dditional volumes from the Southern Gas Corridor could make material contribution to Europe’s diversification efforts, Nikos Tsafos, the James R. Schlesinger Chair in Energy and Geopolitics with the Energy Security and Climate Change Program at the Center for Strategic and International Studies (CSIS) told Trend.
“The Southern Gas Corridor is already essential for European energy security, and additional volumes could make a material contribution to Europe’s efforts to diversify from Russia. What is unclear, however, is how much additional gas can be made available and in what timeframe. This is something on which we need more clarity,” he said.
Azerbaijani gas supplies to Europe via the Southern Gas Corridor began on December 31, 2020. The Trans Adriatic Pipeline (TAP), the European leg of the Corridor, has recently reached the milestone of 10 billion cubic meters, which is the pipeline's full capacity. TAP's may be expanded to transport 20 billion cubic meters of gas per year, a decision that can be made after market tests.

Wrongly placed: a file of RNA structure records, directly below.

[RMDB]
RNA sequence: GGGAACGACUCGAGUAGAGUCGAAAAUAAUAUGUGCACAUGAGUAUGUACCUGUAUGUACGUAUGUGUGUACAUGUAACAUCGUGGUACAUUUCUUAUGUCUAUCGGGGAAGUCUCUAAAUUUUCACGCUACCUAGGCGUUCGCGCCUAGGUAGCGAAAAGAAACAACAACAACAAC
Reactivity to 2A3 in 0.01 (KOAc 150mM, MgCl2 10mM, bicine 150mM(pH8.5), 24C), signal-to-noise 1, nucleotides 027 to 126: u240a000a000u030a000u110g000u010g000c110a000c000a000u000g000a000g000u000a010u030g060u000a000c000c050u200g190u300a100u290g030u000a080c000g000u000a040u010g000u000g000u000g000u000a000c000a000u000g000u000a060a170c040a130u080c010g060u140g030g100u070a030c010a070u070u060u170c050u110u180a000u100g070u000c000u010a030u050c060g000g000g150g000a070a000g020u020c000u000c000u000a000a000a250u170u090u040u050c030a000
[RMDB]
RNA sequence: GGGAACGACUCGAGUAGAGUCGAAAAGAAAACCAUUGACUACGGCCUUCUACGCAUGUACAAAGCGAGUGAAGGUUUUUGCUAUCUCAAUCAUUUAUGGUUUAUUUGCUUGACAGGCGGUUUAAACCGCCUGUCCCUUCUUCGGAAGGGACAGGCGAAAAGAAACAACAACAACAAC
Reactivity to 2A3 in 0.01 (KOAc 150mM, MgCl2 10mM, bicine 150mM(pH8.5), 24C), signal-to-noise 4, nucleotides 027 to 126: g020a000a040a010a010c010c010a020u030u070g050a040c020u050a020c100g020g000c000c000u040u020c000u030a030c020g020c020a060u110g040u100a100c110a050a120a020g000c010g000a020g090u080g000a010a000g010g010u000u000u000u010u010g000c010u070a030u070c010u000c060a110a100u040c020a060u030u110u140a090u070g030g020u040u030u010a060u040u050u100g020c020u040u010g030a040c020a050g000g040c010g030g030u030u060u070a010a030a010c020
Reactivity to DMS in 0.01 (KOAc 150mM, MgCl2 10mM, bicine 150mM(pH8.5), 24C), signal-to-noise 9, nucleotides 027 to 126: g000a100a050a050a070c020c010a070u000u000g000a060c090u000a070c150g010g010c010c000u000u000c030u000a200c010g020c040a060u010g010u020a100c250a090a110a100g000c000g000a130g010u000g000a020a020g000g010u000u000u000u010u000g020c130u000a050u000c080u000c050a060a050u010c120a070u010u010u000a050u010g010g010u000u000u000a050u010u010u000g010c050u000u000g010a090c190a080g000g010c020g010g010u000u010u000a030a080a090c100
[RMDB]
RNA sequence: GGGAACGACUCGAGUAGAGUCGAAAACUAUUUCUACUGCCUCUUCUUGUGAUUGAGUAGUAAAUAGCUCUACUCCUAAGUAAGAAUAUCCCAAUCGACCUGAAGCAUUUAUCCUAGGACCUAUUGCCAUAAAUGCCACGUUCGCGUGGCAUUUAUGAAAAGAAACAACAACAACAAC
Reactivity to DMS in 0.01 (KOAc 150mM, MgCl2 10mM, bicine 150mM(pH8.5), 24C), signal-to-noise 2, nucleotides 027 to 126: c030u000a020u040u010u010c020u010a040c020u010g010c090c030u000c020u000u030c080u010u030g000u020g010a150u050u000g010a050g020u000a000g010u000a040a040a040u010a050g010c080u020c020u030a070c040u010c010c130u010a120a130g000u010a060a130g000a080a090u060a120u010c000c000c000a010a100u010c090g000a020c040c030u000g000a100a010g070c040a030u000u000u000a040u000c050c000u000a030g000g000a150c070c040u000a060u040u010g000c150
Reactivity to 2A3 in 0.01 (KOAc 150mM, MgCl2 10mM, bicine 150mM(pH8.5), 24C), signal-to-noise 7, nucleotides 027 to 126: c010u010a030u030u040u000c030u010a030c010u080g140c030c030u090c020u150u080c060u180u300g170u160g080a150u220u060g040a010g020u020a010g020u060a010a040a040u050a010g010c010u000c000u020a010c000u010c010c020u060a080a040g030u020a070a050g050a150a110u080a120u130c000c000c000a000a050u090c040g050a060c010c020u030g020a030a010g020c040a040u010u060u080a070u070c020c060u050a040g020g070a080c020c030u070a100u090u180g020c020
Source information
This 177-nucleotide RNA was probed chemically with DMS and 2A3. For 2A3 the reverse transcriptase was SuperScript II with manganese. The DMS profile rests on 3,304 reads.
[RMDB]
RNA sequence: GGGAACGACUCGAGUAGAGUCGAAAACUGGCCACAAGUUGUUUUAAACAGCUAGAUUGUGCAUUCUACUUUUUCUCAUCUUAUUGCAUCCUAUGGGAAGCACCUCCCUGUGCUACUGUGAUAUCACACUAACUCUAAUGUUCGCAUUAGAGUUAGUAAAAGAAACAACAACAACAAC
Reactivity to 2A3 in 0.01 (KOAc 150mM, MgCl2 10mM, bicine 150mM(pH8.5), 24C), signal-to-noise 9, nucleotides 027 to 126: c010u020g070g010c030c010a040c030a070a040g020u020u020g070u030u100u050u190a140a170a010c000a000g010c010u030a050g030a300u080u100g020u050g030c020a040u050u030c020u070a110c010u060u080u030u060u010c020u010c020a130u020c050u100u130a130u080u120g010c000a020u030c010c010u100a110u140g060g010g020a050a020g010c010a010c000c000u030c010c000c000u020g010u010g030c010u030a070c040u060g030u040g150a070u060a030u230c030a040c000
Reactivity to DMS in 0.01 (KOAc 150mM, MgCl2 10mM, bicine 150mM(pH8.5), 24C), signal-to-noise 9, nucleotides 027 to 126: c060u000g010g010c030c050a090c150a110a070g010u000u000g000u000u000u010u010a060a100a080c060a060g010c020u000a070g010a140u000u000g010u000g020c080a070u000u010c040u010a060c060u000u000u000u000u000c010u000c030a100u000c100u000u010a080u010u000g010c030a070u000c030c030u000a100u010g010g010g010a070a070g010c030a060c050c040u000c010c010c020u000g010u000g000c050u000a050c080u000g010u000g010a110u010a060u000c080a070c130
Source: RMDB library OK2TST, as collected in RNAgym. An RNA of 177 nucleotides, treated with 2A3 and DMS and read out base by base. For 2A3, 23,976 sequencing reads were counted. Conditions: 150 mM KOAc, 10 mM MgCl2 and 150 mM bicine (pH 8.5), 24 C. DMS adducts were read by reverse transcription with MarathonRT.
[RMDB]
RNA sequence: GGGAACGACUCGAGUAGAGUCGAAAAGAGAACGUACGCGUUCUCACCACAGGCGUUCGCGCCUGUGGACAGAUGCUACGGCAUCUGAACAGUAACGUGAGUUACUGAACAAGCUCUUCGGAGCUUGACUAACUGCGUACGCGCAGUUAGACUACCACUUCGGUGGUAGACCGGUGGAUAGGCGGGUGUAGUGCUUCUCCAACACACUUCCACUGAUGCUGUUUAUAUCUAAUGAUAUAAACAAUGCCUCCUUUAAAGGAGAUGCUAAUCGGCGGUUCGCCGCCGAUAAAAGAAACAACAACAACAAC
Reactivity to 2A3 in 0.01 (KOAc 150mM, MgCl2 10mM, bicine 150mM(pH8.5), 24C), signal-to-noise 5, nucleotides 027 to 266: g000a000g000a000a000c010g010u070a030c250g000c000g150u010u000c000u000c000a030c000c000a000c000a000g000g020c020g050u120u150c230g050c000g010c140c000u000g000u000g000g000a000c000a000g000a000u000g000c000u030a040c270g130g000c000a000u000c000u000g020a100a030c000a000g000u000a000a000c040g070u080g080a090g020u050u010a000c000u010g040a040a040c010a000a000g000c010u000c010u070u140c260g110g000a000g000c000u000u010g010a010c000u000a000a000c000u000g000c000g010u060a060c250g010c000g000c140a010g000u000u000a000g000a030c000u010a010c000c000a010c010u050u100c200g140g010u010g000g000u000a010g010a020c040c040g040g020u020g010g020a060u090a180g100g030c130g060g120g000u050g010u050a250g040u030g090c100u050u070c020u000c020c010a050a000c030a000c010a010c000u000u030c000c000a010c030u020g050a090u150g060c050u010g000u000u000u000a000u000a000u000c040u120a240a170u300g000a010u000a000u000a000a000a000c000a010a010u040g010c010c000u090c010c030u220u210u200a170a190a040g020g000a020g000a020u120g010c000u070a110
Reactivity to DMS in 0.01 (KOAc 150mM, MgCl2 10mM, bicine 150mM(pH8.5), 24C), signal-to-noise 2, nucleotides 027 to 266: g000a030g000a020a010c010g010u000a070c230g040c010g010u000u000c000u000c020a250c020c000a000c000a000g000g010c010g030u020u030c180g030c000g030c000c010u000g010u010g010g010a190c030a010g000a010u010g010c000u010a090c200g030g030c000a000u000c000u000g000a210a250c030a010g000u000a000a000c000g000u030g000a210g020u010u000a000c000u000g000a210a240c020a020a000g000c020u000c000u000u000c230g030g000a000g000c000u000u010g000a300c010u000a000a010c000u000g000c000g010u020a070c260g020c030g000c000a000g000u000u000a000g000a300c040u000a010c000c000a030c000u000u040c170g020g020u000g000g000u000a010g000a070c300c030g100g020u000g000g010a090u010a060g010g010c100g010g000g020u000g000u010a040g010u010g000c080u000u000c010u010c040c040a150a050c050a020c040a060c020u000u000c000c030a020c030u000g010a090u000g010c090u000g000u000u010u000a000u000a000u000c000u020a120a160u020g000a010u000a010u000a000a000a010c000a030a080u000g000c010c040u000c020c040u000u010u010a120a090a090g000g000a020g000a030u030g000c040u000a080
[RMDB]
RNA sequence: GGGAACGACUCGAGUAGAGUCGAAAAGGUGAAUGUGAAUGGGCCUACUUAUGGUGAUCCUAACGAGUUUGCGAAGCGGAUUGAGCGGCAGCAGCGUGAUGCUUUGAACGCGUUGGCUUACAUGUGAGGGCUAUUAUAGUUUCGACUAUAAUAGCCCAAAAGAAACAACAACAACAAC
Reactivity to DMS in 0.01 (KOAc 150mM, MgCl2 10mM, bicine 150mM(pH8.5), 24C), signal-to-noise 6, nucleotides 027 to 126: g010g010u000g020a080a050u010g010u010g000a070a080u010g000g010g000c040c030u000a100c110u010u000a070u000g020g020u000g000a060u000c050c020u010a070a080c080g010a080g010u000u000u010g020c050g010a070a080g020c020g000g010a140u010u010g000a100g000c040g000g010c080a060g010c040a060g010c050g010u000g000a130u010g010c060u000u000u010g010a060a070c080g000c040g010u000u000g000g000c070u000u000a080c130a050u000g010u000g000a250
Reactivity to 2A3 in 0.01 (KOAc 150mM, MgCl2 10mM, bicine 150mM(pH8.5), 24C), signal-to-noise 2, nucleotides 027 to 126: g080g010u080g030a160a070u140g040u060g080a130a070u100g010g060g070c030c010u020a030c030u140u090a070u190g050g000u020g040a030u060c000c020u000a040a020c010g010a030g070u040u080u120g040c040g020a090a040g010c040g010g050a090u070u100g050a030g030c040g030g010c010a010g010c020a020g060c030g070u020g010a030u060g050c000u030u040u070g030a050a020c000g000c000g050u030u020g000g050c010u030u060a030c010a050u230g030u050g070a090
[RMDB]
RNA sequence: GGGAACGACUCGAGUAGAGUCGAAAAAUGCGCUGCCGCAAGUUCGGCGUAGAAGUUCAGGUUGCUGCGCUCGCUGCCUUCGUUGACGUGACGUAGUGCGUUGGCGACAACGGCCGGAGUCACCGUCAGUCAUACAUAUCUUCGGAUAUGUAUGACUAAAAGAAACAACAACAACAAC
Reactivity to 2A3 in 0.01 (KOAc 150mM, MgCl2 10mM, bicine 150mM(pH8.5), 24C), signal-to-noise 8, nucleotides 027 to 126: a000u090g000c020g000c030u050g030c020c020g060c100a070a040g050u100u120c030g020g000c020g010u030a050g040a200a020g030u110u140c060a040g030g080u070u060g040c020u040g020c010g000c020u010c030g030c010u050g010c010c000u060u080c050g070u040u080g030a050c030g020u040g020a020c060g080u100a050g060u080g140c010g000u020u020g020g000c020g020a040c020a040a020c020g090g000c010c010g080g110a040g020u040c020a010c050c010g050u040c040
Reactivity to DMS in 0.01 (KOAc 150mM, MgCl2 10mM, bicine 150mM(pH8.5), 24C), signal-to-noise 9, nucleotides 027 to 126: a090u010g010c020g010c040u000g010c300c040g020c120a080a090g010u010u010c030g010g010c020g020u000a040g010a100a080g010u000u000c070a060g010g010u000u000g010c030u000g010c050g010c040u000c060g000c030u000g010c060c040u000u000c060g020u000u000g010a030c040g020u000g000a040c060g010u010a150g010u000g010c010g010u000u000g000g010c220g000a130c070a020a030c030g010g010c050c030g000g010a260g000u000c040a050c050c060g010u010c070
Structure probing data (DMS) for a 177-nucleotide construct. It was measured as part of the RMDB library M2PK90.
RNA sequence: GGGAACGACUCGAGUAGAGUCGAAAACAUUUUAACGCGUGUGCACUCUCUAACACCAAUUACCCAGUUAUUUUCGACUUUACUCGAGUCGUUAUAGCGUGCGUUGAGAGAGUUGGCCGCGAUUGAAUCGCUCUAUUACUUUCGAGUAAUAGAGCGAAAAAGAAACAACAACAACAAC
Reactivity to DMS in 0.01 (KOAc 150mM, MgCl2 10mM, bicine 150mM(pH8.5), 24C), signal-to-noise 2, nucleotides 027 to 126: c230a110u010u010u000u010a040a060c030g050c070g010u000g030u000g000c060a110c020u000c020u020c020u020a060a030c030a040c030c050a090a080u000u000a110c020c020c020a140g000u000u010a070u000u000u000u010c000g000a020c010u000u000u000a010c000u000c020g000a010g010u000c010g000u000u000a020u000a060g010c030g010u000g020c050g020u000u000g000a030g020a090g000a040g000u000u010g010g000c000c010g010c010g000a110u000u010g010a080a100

To date, Azerbaijan’s gas exports to Europe via TAP have reached 11 billion cubic meters.
Tsafos noted that the pressure for sanctioning Russian gas is mounting, but there is still no agreement among the member states.
“It is more likely to see some measures to reduce imports from Russia, rather than a complete cutoff. Losing Russian gas would be hugely disruptive for Europe. In the short term, LNG can make up some of the lost volumes but not fully. Europe would have to engage in rationing to manage a total interruption in Russian gas supplies,” he added.
Follow the author on Twitter: @Lyaman_Zeyn